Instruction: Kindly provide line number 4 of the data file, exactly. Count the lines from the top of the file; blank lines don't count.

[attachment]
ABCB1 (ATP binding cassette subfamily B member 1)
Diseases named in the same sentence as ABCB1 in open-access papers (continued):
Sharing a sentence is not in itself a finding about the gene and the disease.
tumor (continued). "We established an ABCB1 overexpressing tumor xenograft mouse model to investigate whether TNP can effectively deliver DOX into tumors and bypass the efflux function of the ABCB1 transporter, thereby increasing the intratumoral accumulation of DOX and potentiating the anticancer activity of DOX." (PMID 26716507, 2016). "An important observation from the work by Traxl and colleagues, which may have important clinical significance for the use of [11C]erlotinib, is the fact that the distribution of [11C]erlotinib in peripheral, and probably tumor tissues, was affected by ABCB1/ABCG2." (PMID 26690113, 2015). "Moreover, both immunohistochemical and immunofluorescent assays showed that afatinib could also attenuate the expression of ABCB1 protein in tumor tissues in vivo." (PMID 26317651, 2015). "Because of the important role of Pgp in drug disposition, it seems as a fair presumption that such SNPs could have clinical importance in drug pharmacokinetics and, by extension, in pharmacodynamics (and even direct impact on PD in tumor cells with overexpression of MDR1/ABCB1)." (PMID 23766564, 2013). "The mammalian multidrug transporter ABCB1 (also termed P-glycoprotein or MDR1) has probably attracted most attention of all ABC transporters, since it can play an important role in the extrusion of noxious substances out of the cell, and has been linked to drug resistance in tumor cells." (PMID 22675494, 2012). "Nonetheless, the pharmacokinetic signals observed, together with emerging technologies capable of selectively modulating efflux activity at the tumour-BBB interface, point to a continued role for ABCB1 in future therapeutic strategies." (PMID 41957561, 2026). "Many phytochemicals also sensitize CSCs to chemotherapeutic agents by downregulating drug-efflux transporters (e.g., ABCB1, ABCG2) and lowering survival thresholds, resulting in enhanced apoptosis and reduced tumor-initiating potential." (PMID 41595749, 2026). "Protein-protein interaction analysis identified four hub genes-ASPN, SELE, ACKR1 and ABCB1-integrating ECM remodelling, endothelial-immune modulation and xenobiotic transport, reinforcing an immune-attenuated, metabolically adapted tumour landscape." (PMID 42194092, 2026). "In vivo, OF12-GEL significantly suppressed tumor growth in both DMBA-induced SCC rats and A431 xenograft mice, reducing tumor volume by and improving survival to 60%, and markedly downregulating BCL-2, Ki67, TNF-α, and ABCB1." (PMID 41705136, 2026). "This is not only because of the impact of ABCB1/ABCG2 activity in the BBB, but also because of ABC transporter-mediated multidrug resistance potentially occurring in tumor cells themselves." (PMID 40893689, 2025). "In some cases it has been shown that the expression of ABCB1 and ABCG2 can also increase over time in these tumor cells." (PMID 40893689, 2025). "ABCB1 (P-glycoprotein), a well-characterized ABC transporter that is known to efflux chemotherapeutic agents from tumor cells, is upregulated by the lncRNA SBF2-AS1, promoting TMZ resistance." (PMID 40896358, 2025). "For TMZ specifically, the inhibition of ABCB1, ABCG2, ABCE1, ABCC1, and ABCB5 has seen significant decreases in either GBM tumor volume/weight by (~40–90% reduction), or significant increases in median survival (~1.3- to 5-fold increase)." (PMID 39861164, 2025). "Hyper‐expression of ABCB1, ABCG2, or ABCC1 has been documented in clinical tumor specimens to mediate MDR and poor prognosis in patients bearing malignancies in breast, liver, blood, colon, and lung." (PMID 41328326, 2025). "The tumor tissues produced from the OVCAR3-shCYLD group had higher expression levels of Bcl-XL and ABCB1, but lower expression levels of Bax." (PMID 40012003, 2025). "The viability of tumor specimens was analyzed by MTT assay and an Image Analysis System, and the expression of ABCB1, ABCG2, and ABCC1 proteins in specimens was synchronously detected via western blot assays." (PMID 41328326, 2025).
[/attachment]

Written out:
tumor (continued). "We established an ABCB1 overexpressing tumor xenograft mouse model to investigate whether TNP can effectively deliver DOX into tumors and bypass the efflux function of the ABCB1 transporter, thereby increasing the intratumoral accumulation of DOX and potentiating the anticancer activity of DOX." (PMID 26716507, 2016). "An important observation from the work by Traxl and colleagues, which may have important clinical significance for the use of [11C]erlotinib, is the fact that the distribution of [11C]erlotinib in peripheral, and probably tumor tissues, was affected by ABCB1/ABCG2." (PMID 26690113, 2015). "Moreover, both immunohistochemical and immunofluorescent assays showed that afatinib could also attenuate the expression of ABCB1 protein in tumor tissues in vivo." (PMID 26317651, 2015). "Because of the important role of Pgp in drug disposition, it seems as a fair presumption that such SNPs could have clinical importance in drug pharmacokinetics and, by extension, in pharmacodynamics (and even direct impact on PD in tumor cells with overexpression of MDR1/ABCB1)." (PMID 23766564, 2013). "The mammalian multidrug transporter ABCB1 (also termed P-glycoprotein or MDR1) has probably attracted most attention of all ABC transporters, since it can play an important role in the extrusion of noxious substances out of the cell, and has been linked to drug resistance in tumor cells." (PMID 22675494, 2012). "Nonetheless, the pharmacokinetic signals observed, together with emerging technologies capable of selectively modulating efflux activity at the tumour-BBB interface, point to a continued role for ABCB1 in future therapeutic strategies." (PMID 41957561, 2026). "Many phytochemicals also sensitize CSCs to chemotherapeutic agents by downregulating drug-efflux transporters (e.g., ABCB1, ABCG2) and lowering survival thresholds, resulting in enhanced apoptosis and reduced tumor-initiating potential." (PMID 41595749, 2026). "Protein-protein interaction analysis identified four hub genes-ASPN, SELE, ACKR1 and ABCB1-integrating ECM remodelling, endothelial-immune modulation and xenobiotic transport, reinforcing an immune-attenuated, metabolically adapted tumour landscape." (PMID 42194092, 2026). "In vivo, OF12-GEL significantly suppressed tumor growth in both DMBA-induced SCC rats and A431 xenograft mice, reducing tumor volume by and improving survival to 60%, and markedly downregulating BCL-2, Ki67, TNF-α, and ABCB1." (PMID 41705136, 2026). "This is not only because of the impact of ABCB1/ABCG2 activity in the BBB, but also because of ABC transporter-mediated multidrug resistance potentially occurring in tumor cells themselves." (PMID 40893689, 2025). "In some cases it has been shown that the expression of ABCB1 and ABCG2 can also increase over time in these tumor cells." (PMID 40893689, 2025). "ABCB1 (P-glycoprotein), a well-characterized ABC transporter that is known to efflux chemotherapeutic agents from tumor cells, is upregulated by the lncRNA SBF2-AS1, promoting TMZ resistance." (PMID 40896358, 2025). "For TMZ specifically, the inhibition of ABCB1, ABCG2, ABCE1, ABCC1, and ABCB5 has seen significant decreases in either GBM tumor volume/weight by (~40–90% reduction), or significant increases in median survival (~1.3- to 5-fold increase)." (PMID 39861164, 2025). "Hyper‐expression of ABCB1, ABCG2, or ABCC1 has been documented in clinical tumor specimens to mediate MDR and poor prognosis in patients bearing malignancies in breast, liver, blood, colon, and lung." (PMID 41328326, 2025). "The tumor tissues produced from the OVCAR3-shCYLD group had higher expression levels of Bcl-XL and ABCB1, but lower expression levels of Bax." (PMID 40012003, 2025). "The viability of tumor specimens was analyzed by MTT assay and an Image Analysis System, and the expression of ABCB1, ABCG2, and ABCC1 proteins in specimens was synchronously detected via western blot assays." (PMID 41328326, 2025).